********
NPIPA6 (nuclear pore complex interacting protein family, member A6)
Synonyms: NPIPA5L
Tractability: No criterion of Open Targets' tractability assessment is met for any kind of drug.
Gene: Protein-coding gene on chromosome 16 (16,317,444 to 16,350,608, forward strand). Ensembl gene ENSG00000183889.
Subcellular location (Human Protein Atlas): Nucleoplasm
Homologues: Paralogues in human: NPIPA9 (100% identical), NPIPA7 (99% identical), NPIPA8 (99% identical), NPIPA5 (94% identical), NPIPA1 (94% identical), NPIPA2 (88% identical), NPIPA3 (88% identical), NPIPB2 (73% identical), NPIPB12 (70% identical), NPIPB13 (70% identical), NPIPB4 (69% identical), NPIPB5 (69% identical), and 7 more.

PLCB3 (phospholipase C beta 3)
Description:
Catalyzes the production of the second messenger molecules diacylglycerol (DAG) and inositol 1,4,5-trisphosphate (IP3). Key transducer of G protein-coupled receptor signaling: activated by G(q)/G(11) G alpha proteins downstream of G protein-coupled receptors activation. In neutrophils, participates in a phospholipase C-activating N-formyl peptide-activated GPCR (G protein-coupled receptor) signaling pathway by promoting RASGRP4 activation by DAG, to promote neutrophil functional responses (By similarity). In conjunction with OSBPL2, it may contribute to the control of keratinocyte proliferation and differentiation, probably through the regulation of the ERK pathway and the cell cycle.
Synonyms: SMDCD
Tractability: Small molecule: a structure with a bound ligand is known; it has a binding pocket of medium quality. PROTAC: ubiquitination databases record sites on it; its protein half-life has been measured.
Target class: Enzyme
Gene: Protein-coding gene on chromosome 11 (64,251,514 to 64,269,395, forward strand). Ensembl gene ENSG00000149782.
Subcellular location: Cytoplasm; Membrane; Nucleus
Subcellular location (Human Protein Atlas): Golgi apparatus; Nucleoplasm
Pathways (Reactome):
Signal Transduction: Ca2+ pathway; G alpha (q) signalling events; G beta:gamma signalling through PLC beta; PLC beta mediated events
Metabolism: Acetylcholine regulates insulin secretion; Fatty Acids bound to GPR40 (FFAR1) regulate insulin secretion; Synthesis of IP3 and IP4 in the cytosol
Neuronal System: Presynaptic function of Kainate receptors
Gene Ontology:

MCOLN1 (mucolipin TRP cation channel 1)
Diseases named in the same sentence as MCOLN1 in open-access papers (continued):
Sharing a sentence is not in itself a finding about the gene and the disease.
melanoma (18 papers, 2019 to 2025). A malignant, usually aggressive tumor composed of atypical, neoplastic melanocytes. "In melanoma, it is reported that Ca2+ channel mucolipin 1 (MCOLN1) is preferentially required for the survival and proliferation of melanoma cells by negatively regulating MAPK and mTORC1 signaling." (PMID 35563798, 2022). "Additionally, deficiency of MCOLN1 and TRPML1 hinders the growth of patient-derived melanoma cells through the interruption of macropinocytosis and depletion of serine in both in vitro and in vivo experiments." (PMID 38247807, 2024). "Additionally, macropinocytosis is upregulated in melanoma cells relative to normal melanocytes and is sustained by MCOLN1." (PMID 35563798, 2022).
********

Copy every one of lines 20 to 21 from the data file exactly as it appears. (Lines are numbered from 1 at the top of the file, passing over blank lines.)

Gene Ontology:

MCOLN1 (mucolipin TRP cation channel 1)